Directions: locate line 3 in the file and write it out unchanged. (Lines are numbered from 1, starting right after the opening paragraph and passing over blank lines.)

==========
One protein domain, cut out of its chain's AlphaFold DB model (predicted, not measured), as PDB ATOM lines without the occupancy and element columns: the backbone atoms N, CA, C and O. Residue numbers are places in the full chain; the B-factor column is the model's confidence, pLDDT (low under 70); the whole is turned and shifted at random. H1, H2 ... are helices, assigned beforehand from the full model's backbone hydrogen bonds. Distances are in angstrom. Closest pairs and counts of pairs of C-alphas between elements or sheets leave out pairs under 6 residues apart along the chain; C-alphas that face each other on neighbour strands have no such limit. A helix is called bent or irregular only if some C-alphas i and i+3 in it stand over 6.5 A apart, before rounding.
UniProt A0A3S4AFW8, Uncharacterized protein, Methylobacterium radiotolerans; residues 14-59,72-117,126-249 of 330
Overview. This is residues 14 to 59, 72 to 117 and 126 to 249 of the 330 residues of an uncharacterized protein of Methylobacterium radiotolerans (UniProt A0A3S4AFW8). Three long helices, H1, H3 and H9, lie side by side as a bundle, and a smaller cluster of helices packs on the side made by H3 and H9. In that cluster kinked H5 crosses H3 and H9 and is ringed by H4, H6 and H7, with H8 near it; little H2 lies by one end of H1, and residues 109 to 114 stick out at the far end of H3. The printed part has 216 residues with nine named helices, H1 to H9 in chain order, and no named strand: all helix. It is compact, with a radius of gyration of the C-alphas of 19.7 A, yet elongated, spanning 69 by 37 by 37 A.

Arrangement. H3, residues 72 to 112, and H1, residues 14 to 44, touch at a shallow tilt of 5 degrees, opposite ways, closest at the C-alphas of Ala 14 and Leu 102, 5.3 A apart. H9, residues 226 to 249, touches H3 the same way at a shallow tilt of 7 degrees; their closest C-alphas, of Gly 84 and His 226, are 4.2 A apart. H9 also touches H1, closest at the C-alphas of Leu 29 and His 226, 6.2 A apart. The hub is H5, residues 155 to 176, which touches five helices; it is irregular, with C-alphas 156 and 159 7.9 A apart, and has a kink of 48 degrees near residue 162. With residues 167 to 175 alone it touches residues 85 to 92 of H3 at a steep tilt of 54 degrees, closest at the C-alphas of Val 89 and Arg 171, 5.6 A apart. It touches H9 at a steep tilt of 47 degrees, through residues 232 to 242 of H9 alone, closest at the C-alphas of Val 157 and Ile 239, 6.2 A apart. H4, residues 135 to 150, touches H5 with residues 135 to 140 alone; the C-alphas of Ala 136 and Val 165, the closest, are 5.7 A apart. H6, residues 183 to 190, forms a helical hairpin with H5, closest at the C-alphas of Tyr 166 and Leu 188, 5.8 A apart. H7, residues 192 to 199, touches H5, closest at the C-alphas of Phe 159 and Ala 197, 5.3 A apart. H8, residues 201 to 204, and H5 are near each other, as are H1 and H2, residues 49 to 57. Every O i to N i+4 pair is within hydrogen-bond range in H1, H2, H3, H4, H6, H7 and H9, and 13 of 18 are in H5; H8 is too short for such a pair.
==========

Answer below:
Arrangement. H3, residues 72 to 112, and H1, residues 14 to 44, touch at a shallow tilt of 5 degrees, opposite ways, closest at the C-alphas of Ala 14 and Leu 102, 5.3 A apart. H9, residues 226 to 249, touches H3 the same way at a shallow tilt of 7 degrees; their closest C-alphas, of Gly 84 and His 226, are 4.2 A apart. H9 also touches H1, closest at the C-alphas of Leu 29 and His 226, 6.2 A apart. The hub is H5, residues 155 to 176, which touches five helices; it is irregular, with C-alphas 156 and 159 7.9 A apart, and has a kink of 48 degrees near residue 162. With residues 167 to 175 alone it touches residues 85 to 92 of H3 at a steep tilt of 54 degrees, closest at the C-alphas of Val 89 and Arg 171, 5.6 A apart. It touches H9 at a steep tilt of 47 degrees, through residues 232 to 242 of H9 alone, closest at the C-alphas of Val 157 and Ile 239, 6.2 A apart. H4, residues 135 to 150, touches H5 with residues 135 to 140 alone; the C-alphas of Ala 136 and Val 165, the closest, are 5.7 A apart. H6, residues 183 to 190, forms a helical hairpin with H5, closest at the C-alphas of Tyr 166 and Leu 188, 5.8 A apart. H7, residues 192 to 199, touches H5, closest at the C-alphas of Phe 159 and Ala 197, 5.3 A apart. H8, residues 201 to 204, and H5 are near each other, as are H1 and H2, residues 49 to 57. Every O i to N i+4 pair is within hydrogen-bond range in H1, H2, H3, H4, H6, H7 and H9, and 13 of 18 are in H5; H8 is too short for such a pair.